Þórsmörk translates to 'Thor's Valley'; an impressive name for an impressive location. In order to reach Þórsmörk, you'll need to cross some rivers, go over some rocky roads and traverse mountain paths; the scenery just gets prettier and prettier with every twist and bend. Covered with birch trees and rock formations, this valley is lush and harsh simultaneously, making it a definite must-do for all nature lovers.

Landmannalaugar in Iceland's highlands are a must visit in summer!

Landmannalaugar is 55 km north of Þórsmörk and equally stunning, although in a completely different way! Landmannalaugar is full of colourful sandy and rocky mountains, with little vegetation. Due to much geothermal activity the ground in Landmannalaugar comes in all colours—that includes green, blue, red, pink and purple! There is also a lava field there and various lakes.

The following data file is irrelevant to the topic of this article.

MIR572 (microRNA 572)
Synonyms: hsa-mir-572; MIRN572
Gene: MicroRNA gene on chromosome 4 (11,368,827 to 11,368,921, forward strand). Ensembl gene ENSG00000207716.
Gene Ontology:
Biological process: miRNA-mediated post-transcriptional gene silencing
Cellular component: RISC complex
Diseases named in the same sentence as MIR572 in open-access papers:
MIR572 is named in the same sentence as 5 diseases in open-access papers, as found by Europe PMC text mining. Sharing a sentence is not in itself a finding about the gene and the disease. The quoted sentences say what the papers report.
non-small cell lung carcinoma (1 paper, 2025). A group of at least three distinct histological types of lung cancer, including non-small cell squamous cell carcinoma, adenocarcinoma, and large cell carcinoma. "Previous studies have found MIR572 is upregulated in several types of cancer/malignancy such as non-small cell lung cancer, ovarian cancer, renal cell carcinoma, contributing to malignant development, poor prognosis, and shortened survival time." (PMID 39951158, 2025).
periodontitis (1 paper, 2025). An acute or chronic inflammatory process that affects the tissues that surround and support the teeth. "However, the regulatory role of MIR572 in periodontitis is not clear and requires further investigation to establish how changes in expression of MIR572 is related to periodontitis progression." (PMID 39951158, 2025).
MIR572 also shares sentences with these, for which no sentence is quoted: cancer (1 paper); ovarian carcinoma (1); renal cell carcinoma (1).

If you're planning a trip to both Þórsmörk and Landmannalaugar, as well as some of Iceland's other main attractions such as the Golden Circle, the south coast and Reykjavík, then this 6 Day Highlands Camping Tour Self Drive is the perfect option.

Thorsmork valley

Between Þórsmörk and Landmannalaugar is a hiking route, Iceland's most popular trail called Laugavegurinn, so named after Reykjavík's main shopping street. It's not as busy as the shopping street though—and much more spectacular in beauty!

If you're an avid hiker, in good shape and you've got 4-6 days available, then we'd recommend doing the Laugavegur hiking tour and the Fimmvörðuháls pass. You'll cross glaciers and rivers, valleys and volcanoes.

The campsite at Emstrur on the Laugavegur hiking trail in IcelandPhoto credit: Philip Gunkel

Accommodation can either be in huts along the way, or in tents if you want to save on money. You can choose between booking a highland hikers passport and plan it yourself (that means carrying all your clothes, food, tent and cooking utensils with you) or you can book a guided tour where your gear and food will be transported for you.

There are multiple Laugavegur hiking tours available, but this Landmannalaugar to Þórsmörk 4 Day Camping Tour is a great option. All hiking tours in the area are only available in the summertime.

Hiking in Landmannalaugar is only possible during summertime